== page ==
Transportation Rail Federal agencies

Lack of Positive Train Control system a factor in fatal rail incident, NTSB concludes

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Photo: Washington State Patrol

Washington — Fully operational Positive Train Control technology “would have intervened” to stop a fatal Amtrak passenger train derailment in which crew members were inadequately trained and tested on various aspects of a new route, the National Transportation Safety Board has concluded after its investigation into the December 2017 incident in DuPont, WA.

In the preliminary final report issued May 21, NTSB states that the train engineer had minimal experience on the route and was traveling at more than twice the speed limit when the train entered a hazardous curve during its first run on a bypass between Seattle and Portland, OR. According to a corresponding press release, the engineer told investigators he didn’t notice a speed reduction warning sign as the train approached the curve. Consequently, the lead locomotive and four railcars derailed, tumbling onto Interstate 5 and striking eight vehicles.

Three train passengers were killed while 65 others were injured, including eight highway commuters.

In the release, NTSB Chairman Robert Sumwalt said the agency has investigated three fatal overspeed passenger train derailments since 2013, and each could have been prevented by PTC systems. The federal deadline for full implementation of PTC systems is Dec. 31, 2020.

To help prevent similar incidents, NTSB issued several recommendations.

To the Federal Railroad Administration:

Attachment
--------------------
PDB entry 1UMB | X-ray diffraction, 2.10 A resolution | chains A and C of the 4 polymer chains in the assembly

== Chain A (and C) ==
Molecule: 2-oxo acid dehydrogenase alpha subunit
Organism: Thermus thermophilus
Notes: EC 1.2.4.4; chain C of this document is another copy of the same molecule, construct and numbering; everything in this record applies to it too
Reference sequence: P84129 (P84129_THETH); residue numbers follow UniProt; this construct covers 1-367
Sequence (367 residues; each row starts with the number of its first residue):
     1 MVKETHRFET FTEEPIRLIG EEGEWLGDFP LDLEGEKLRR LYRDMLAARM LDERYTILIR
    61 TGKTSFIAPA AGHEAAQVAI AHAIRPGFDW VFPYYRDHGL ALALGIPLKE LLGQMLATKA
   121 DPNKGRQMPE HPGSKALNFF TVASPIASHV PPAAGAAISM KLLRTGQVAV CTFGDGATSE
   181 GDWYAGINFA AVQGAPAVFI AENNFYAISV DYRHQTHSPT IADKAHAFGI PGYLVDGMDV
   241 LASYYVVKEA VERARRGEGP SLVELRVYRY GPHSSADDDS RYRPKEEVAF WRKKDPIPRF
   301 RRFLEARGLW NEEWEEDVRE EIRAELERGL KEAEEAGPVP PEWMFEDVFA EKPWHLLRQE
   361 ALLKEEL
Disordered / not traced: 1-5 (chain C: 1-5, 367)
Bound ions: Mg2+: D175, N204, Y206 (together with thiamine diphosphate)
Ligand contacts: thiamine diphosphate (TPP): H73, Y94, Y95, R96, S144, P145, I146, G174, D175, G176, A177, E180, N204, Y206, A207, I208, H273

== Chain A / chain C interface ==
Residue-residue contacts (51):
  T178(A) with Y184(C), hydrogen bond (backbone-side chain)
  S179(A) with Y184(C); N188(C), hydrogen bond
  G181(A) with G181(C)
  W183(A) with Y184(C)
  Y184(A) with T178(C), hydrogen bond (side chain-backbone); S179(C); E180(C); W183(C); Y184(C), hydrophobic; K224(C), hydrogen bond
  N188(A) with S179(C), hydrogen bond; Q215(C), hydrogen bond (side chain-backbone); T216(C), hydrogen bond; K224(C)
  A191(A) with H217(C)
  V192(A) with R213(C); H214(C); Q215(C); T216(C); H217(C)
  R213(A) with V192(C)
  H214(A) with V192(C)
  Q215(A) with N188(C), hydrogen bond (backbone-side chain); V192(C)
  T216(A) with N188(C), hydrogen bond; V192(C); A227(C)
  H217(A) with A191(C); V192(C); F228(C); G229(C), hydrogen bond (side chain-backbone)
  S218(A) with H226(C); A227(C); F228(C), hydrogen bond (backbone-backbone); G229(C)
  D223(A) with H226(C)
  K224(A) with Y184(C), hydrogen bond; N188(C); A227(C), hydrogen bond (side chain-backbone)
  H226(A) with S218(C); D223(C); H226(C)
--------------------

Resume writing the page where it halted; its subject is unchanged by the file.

• Study the efficacy of how signs used in other modes of transportation may be effectively used in the railroad industry.
  • Prohibit the operation of passenger trains on new, refurbished or updated territories unless PTC is implemented.

To Amtrak:

  • Ensure operating crew members demonstrate their proficiency on the physical characteristics of a territory by using all resources available to them, including in-cab instruments, signage, signals and landmarks; under daylight and nighttime conditions; and during observation rides, throttle time and written examinations.
  • Revise the classroom and road training program to ensure operating crews fully understand all locomotive operating characteristics, alarms and the appropriate response to abnormal conditions.
  • Require all engineers to undergo simulator training before operating new or unfamiliar equipment (at a minimum, experience and respond properly to all alarms) and, when possible, undergo simulator training before operating in revenue service in a new territory and experience normal and abnormal conditions in that territory.
  • Implement a formal, systematic approach to developing training and qualification programs to identify the most effective strategies for preparing crew members to safely operate new equipment on new territories.
  • Conduct training that specifies and reinforces how each crew member, including those who haven’t received their certifications or qualifications, may be used as a resource to assist in establishing and maintaining safe train operations.

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